The dad beat off hundreds of other artists to be shortlisted to the final 20. He had to perform in front of judges in London, after which he made the top ten final acts for the prestigious program.

For Mace, the achievement is "crazy", and could not have come at a more "perfect time".

"Now I've got that support all through 2022 with the MOBO UnSung," he says. "They're going to help me with funding, brand collaborations, booking agents - everything I need next year, they're going to help me with basically - touring, festivals," he says.

"My dream is just to be able to pay my bills, feed my son and do what I love full-time. So I feel like I'm getting a bit closer to that."

Mace still has another job and hopes he can turn making music into a full-time career (WalesOnline/ Rob Browne)

As a result of making the top ten, Mace was invited to the MOBO Awards in December 2021.

"It was mad. It was just like a taste of what like could be like," he says. "It was inspiring meeting some of some of the people who I think are crazy talented - being able to talk to them and have a simply conversation with them, and then being able to just party with them after. It was really good - I could do it again tomorrow. It was just amazing."

As the only Welsh person on the MOBO UnSung list, Mace says while he's used to "being the Welsh guy in the room", he hopes he can now "set the tone" for change.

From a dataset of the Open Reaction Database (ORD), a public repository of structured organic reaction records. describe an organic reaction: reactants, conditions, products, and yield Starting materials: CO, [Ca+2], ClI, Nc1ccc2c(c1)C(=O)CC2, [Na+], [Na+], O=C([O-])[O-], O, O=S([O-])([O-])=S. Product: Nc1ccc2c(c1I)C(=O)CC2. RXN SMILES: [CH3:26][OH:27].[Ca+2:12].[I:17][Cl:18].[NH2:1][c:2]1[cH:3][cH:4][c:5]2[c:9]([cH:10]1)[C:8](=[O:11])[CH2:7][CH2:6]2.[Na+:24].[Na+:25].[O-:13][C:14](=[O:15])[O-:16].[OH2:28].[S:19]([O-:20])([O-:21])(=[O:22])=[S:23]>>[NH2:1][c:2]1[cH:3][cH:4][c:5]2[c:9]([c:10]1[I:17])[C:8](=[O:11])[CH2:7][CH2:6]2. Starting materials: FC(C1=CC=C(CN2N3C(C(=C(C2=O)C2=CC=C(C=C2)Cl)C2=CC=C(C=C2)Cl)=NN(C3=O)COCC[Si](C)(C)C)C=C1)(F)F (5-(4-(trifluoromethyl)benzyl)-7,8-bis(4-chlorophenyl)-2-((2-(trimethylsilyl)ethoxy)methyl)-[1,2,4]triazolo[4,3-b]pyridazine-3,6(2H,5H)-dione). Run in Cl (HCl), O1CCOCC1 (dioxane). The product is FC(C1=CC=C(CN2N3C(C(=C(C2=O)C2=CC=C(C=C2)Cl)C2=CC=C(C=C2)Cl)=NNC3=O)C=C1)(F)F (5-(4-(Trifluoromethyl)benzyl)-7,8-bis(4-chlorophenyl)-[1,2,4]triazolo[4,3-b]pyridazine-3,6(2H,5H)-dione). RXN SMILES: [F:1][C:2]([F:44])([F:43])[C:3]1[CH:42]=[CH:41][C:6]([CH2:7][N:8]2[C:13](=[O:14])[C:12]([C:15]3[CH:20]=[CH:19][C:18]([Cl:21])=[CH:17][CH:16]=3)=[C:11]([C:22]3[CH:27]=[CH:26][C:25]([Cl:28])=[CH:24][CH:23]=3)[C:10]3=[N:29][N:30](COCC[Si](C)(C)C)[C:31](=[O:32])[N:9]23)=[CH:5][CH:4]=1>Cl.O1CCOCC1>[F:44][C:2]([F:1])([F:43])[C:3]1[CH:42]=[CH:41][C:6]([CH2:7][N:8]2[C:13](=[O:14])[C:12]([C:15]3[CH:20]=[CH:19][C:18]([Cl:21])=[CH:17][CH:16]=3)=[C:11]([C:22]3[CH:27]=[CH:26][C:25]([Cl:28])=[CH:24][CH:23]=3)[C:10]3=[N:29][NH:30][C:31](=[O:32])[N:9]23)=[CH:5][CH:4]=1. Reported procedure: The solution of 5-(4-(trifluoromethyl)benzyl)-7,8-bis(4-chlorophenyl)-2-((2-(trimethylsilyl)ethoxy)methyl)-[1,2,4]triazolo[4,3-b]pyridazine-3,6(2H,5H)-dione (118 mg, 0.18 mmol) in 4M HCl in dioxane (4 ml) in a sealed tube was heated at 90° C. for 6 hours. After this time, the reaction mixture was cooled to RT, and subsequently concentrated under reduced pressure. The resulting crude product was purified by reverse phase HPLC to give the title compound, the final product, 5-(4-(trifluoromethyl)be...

But Mace's biggest feat is still yet to come and will see him put Cardiff on the map for a huge international audience.

After he performed at the FOCUS Wales festival in 2020, a promoter encouraged him to apply for this year's South by Southwest (SXSW), one of the world's biggest music festivals, held in Austin, Texas.

He found out the news that he had been invited to perform a set at SXSW while in a caravan in Tenby with his son and partner.

"I was like, oh my God, I don't believe it. It's crazy. Literally unbelievable," he says. His triumph is more impressive still as he will be the first Welsh rapper to perform in person at the event, which is will take place in March.

For Mace, the aim is to "take it all in, enjoy it and come back with more than I left with" - and he's also looking forward to sampling some Texan cuisine.

"It is like a dream for me, because I've never been to America," he says. "So the fact that the first time I'm going is to perform my own music - it's like, whoa, this is huge for me."